This is the fourth story in a five-part series profiling this year's candidates for Duke Student Government president.
When junior Matthew Slovik applied to the University, he was looking for the "complete college experience" - a vibrant social scene on campus and a strong liberal arts education. Now, as he runs for Duke Student Government president, Slovik said he has high hopes for continuing that all-encompassing experience for future classes.
A brother of Kappa Alpha Order who hails from Newton, Mass., Slovik cites what he calls his unique vision of the president's role as an approachable and inspiring leader and his experience in DSG as two assets that him apart from the rest of the candidates. As a freshman, Slovik served as a DSG legislator, and during his sophomore year he was the vice president of facilities and athletics.
"I think DSG can do a lot of good for the student body," said Slovik, a public policy studies major. "I've seen [the executive committee] work well and what it looks like [for DSG] to be cohesive. But at the same time, there are things that need to be addressed."
Slovik, who spent last semester studying in Florence, also stressed his ability to achieve tangible results. His successful campaign for the implementation of a flyering policy reflects his commitment to getting things done, he said.
Former DSG president C.J. Walsh, Trinity '02, said Slovik's role in leading a fundraiser after the Sept. 11 attacks was an example of his innovation and personal initiative. "He doesn't need a whole lot of management," Walsh said. "He just gets stuff done himself."
Slovik said safety has been one of his greatest concerns, explaining that he played a vital role in the installation of additional blue safety phones throughout Central Campus and along Science Drive. Additionally, Slovik says he is confronting issues of safety off campus.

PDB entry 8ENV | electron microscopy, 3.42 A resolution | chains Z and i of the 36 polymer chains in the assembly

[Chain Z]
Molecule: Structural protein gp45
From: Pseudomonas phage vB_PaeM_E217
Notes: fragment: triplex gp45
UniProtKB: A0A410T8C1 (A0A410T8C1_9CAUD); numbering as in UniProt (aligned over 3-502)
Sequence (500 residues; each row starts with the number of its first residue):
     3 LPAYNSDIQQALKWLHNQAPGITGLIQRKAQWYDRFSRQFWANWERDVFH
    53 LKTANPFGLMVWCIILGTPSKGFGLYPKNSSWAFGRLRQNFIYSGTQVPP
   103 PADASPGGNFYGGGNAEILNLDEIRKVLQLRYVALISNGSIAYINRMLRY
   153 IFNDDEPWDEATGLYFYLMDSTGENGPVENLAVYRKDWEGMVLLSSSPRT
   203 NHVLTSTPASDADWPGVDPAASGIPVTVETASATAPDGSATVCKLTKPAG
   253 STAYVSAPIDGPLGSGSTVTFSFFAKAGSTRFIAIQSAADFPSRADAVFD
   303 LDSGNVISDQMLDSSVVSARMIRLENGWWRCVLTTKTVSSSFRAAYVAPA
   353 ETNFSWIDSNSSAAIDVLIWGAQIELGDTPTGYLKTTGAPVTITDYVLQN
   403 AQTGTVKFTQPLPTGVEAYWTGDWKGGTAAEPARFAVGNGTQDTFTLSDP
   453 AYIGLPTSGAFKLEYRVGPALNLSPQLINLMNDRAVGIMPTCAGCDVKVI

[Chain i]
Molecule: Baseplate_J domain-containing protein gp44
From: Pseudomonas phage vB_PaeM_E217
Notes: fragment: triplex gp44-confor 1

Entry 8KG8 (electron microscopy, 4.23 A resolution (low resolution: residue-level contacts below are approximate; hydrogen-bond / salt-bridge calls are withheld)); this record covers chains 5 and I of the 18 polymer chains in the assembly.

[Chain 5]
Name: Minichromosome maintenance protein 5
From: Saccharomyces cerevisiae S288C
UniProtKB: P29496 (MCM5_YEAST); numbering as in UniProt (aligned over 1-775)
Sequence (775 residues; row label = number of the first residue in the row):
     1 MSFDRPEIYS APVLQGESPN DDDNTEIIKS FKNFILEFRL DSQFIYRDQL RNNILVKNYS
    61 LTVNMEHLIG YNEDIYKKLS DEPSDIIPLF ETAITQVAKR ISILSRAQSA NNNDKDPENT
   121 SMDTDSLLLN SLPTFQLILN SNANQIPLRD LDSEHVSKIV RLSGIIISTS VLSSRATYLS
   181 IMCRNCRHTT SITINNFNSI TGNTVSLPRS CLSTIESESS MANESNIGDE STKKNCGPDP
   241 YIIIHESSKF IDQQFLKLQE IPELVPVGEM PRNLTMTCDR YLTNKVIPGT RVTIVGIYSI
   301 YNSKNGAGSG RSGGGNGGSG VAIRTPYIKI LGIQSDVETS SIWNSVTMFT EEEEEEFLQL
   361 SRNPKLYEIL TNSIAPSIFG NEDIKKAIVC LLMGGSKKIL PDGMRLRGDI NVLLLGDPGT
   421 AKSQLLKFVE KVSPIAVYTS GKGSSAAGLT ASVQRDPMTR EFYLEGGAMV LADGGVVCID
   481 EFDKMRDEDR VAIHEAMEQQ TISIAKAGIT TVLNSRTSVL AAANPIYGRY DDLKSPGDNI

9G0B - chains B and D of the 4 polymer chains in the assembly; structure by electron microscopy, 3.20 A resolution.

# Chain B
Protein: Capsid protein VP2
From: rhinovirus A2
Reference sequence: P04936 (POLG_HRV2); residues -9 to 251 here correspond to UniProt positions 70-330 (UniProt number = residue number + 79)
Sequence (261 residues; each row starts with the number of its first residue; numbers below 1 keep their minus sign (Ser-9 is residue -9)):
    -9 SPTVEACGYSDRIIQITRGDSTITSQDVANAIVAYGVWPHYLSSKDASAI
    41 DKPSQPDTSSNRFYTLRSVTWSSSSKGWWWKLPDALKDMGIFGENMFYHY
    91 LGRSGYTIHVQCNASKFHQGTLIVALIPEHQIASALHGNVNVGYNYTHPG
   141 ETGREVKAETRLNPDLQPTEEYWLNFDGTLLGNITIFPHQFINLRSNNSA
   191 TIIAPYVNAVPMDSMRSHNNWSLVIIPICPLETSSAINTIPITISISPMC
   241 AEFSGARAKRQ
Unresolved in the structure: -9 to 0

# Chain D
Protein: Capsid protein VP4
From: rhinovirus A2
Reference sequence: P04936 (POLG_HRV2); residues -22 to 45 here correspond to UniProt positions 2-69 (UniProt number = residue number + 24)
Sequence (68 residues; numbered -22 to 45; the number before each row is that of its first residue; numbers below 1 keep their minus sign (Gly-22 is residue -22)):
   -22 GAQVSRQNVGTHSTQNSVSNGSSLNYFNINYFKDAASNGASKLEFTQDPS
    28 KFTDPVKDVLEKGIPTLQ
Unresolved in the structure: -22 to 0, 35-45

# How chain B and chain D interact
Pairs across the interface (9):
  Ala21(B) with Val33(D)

"I've gotten complaints about SAFE Rides. We need to increase van numbers," Slovik said. "We've continued to integrate... having taxis on [FLEX]."
Slovik said maintaining a visible presence around campus is integral to a successful presidency.
"If you can always find the president in his office, something's wrong," he said. "People should know who you are, and you should be approachable."
If elected, Slovik would insist that legislators feel like they could approach him. He said he recognizes the importance of clear communication to accomplish goals.
"I think the president has to be able to keep DSG heading in the right direction," Slovik said. "You have to be able to empower those around you to accomplish their own goals."
Former Union president Brady Beecham - who worked with Slovik when he was a DSG representative to the Union board last year - commented that Slovik has the skills to motivate students around him. "I think he has an ability to communicate effectively," she said. "He's just a very personable individual, and I think he really cares about what's going on on this campus."
Improving life for students on all campuses is another one of Slovik's objectives. He explained the next DSG president should deal with such issues as study space and computer clusters on Central Campus, as well as taking a role in renovations to the Bryan Center.
"I think it's important to look at the Bryan Center as a student center," Slovik said, adding that he likes some of Vice President for Student Affairs Larry Moneta's ideas for the new student village and thinks renovations to the Bryan Center are essential. "Looking at what's reasonable, I think the first step would be opening [the Bryan Center] up and seeing what's in there," he said.
Slovik would like to see space for multiple student organizations in a central location within the new student center, supporting the belief that the University would benefit from more collaboration.
"The three major student groups - DSG, Campus Council and the Union board - could do so much good if they work together," Slovik explained. "We have to look at increasing the interaction between these groups."
Moneta praised Slovik's ability to work well with the administration and his experience with DSG.
"He has a good sense of student needs and issues," Moneta said. "I think he certainly is someone who has navigated all that terrain and has a pretty good understanding of what it takes."
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